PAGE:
BY BRENDAN MONAHAN
Stonehill is partnering with organizations throughout Eastern Europe and Eurasia to change the way students learn about international relations and crime, getting them out of the classroom and into the field.
The College’s departments of Political Science and International Studies, and Sociology and Criminology are partnering with the Office of International Programs in the Fall to launch the “Learning Inside Out” program, offering students the opportunity to study and work on conflict analysis and resolution or globalization or transnational crime from an international perspective.
Students enrolled in the program will take one of two tracks in the Fall. The Conflict Analysis Program begins with POL 347: Conflict Analysis and Resolution course, taught by Political Science Professor Anna Ohanyan. It will focus on international conflicts spanning the twentieth century and into present day. There is a focus in the regions of the Western Balkans, the Middle East, the South Caucasus, Cyprus, Northern Ireland, Sub-Sahara Africa and Southeast Asia.
The Globalization and Transnational Crime Program begins with CRM 355: Globalization and Transnational Crime course taught by Criminology Professor Anamika Twyman-Ghoshal. The course will take an interdisciplinary approach to help students gain a better understanding of crime in a global context, and explore offenses most prevalent from an international perspective including human trafficking, maritime piracy, corruption and corporate deviance.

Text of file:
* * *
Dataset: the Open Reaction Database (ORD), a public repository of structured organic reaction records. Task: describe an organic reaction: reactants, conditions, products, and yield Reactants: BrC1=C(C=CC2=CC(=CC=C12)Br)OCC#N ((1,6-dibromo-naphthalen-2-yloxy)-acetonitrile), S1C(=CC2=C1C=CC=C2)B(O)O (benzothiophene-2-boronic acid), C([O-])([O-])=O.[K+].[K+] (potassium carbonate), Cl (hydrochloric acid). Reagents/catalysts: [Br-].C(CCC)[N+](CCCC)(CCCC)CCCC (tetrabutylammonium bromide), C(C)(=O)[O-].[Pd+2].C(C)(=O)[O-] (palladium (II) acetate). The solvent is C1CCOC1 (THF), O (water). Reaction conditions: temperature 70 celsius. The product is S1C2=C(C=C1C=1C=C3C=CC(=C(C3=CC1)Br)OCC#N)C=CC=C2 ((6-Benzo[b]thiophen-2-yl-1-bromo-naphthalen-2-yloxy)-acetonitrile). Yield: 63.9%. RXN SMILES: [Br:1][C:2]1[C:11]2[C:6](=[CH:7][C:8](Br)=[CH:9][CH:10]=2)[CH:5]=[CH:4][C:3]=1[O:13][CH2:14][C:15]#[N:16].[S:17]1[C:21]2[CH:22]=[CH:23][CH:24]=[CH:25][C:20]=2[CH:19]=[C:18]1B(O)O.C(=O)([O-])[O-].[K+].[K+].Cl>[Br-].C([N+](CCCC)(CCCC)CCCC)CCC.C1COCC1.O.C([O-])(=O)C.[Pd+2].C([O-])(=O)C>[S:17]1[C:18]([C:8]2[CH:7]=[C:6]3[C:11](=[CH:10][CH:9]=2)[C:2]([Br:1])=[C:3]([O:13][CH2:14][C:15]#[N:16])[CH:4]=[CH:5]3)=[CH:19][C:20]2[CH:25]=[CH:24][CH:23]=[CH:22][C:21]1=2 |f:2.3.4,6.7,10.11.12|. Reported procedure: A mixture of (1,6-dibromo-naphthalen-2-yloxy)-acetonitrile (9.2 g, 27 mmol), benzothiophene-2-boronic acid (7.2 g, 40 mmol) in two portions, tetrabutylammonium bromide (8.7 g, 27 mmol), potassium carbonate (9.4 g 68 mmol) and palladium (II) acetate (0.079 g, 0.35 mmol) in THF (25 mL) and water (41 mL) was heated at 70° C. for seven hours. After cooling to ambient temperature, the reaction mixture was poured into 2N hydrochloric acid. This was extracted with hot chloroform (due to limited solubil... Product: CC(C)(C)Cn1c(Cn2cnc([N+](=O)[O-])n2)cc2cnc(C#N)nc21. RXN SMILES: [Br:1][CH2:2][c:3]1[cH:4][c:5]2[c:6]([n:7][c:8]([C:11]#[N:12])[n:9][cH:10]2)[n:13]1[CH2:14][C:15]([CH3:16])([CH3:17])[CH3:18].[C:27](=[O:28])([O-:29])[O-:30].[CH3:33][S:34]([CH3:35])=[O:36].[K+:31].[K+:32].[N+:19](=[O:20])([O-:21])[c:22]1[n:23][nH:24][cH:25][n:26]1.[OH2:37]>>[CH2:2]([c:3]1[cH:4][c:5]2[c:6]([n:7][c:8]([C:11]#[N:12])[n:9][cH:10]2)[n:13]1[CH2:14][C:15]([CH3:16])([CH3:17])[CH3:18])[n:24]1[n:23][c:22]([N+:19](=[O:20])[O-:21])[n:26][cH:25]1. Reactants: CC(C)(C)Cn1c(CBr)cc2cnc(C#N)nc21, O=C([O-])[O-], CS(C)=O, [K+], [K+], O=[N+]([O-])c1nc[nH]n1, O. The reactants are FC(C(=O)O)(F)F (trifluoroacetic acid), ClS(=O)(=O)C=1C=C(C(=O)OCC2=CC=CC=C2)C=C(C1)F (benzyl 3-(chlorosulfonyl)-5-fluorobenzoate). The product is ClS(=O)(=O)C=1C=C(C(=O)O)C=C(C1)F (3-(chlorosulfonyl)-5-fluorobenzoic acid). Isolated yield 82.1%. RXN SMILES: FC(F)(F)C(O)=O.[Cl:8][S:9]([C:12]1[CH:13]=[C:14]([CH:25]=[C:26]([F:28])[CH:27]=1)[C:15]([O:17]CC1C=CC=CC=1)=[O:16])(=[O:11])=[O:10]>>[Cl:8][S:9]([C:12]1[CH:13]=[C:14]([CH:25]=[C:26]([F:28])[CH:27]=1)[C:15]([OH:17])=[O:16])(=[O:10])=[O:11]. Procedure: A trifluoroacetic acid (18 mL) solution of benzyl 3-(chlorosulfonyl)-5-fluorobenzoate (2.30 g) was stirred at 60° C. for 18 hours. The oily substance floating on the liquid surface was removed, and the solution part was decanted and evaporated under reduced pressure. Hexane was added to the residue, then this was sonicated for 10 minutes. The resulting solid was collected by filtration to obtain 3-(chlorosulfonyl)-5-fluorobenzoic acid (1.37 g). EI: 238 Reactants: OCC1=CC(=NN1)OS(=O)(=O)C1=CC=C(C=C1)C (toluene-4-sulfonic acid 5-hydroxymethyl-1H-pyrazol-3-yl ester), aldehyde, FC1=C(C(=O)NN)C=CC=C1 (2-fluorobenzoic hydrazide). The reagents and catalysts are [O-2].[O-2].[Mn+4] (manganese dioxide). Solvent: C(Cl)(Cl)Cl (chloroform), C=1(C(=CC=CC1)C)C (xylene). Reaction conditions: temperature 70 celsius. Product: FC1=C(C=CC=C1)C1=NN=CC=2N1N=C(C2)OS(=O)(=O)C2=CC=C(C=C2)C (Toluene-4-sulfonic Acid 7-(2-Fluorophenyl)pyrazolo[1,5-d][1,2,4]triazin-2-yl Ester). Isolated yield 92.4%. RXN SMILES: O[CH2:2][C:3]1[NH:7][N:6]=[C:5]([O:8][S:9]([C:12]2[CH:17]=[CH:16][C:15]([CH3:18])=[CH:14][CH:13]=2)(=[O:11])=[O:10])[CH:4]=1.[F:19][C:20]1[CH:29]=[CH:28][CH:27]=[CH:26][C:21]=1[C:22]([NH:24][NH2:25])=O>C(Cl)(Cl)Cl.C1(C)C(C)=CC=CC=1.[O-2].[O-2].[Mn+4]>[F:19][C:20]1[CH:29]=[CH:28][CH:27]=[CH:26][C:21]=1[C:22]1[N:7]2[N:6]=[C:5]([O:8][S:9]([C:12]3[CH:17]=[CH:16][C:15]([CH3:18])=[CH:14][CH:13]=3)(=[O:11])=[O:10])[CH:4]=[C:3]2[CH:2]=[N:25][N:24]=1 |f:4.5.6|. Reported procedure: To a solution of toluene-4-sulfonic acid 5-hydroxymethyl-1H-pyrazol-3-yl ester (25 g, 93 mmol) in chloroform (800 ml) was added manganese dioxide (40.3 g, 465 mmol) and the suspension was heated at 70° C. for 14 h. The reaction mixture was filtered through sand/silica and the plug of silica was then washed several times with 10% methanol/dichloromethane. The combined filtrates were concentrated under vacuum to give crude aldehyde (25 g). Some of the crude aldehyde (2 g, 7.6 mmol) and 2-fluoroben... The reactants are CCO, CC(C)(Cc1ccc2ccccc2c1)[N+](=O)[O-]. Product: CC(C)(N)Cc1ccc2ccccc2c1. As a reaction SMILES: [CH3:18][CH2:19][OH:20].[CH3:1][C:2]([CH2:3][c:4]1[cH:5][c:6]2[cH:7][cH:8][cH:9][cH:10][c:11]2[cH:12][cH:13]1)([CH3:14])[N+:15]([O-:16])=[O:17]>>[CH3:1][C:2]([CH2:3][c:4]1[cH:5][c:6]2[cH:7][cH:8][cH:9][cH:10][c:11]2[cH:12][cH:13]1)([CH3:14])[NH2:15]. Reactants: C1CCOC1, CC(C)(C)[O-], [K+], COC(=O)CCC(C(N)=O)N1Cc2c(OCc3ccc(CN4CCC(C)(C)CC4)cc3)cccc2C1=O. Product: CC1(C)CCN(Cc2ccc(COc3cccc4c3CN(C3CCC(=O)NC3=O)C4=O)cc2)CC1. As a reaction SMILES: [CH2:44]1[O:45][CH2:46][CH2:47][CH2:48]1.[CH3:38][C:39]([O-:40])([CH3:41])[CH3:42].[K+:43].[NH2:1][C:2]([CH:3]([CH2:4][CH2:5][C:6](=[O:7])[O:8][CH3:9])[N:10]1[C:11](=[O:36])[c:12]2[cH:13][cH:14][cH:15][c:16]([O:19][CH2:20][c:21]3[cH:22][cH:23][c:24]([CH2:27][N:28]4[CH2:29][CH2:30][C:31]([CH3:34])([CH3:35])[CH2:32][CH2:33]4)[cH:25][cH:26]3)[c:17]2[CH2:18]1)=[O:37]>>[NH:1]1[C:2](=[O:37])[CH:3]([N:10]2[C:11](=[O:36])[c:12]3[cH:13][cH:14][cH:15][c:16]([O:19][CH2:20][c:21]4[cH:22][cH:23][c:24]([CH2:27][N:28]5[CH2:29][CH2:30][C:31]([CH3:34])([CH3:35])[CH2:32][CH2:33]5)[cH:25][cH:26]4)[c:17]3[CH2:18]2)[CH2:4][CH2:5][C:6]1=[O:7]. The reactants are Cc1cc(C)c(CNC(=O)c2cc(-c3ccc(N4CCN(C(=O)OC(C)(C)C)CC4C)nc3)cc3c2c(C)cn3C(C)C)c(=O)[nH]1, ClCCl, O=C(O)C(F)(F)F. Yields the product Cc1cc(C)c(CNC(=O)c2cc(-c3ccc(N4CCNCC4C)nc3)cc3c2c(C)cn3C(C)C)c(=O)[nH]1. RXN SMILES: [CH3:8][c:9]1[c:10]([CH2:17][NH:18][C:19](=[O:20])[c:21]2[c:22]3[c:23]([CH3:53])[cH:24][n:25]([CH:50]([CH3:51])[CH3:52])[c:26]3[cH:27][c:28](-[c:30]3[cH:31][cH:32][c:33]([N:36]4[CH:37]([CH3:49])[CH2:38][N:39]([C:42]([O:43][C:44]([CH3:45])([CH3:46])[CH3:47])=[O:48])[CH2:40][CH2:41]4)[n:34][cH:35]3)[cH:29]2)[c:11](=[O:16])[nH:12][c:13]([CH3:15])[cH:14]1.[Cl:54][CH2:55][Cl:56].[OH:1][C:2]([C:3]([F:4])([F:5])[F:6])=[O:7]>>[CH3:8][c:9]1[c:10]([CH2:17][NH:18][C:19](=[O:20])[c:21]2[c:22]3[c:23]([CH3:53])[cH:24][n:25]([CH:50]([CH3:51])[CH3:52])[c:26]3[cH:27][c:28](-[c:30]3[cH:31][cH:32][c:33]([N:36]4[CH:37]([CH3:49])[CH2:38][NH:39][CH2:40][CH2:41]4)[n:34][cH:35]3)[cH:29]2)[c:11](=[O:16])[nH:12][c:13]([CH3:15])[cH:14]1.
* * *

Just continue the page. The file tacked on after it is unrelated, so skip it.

After passing the Fall course, students in the Spring will intern in Armenia, Georgia, or Serbia for a non-governmental organization (NGO), research think tank, or governmental office. This internship experience will allow the student to apply what they learned in the classroom to work in the field of conflict analysis and resolution, or transnational crime.
At the end of the internship, students write a research paper based on a feature of conflict or transnational crime where they did their field work. Possible internship sites include the Helsinki Commission for Human Rights in Belgrade, the Eurasia Partnership in Yerevan, the Center for Excellence in Negotiation in Yerevan, the Georgian Foundation for Strategic and International Studies in Tbilisi, and the Victimization Society of Serbia.
At the end of the internship, students meet in Armenia in June 2016 for two weeks in an integrative seminar with Ohanyan to refine their research papers and craft a presentation to be given at the undergraduate conference co-sponsored by the College and the Eurasia Partnership Foundation,“New Voices: Junior Scholars’ Conference on Regional Security” in Yerevan, Armenia.
The professors said the program provides a different type of an international academic and internship experience than anything Stonehill, or any other college or university has ever offered
“The program gives our students a great narrative which can shape their lives for years to come. Spending time in a society that has been through war and recovered, and working side by side with regional peacebuilders is such a great and humbling learning opportunity. It will provide students with amazing lessons which are hard to come by behind the walls of the academia,” Ohanyon said.
Twyman-Ghoshal said she hopes to change Stonehill students ideas of a typical abroad experience.
“With this program, we want to break the imaginary line that students draw between areas they think they can or cannot travel to, while providing them with an opportunity to hone their research and work skills. It will to be a transformative experience,” Twyman-Ghoshal said.
Students can obtain more information about the program by contacting either professor via email or by attending an information session. Sessions will be held on March 27 at 1 p.m. in Martin 224, on March 30 at 11:30 a.m. in Martin 105, and on April 10 at 1 p.m. in Martin 224.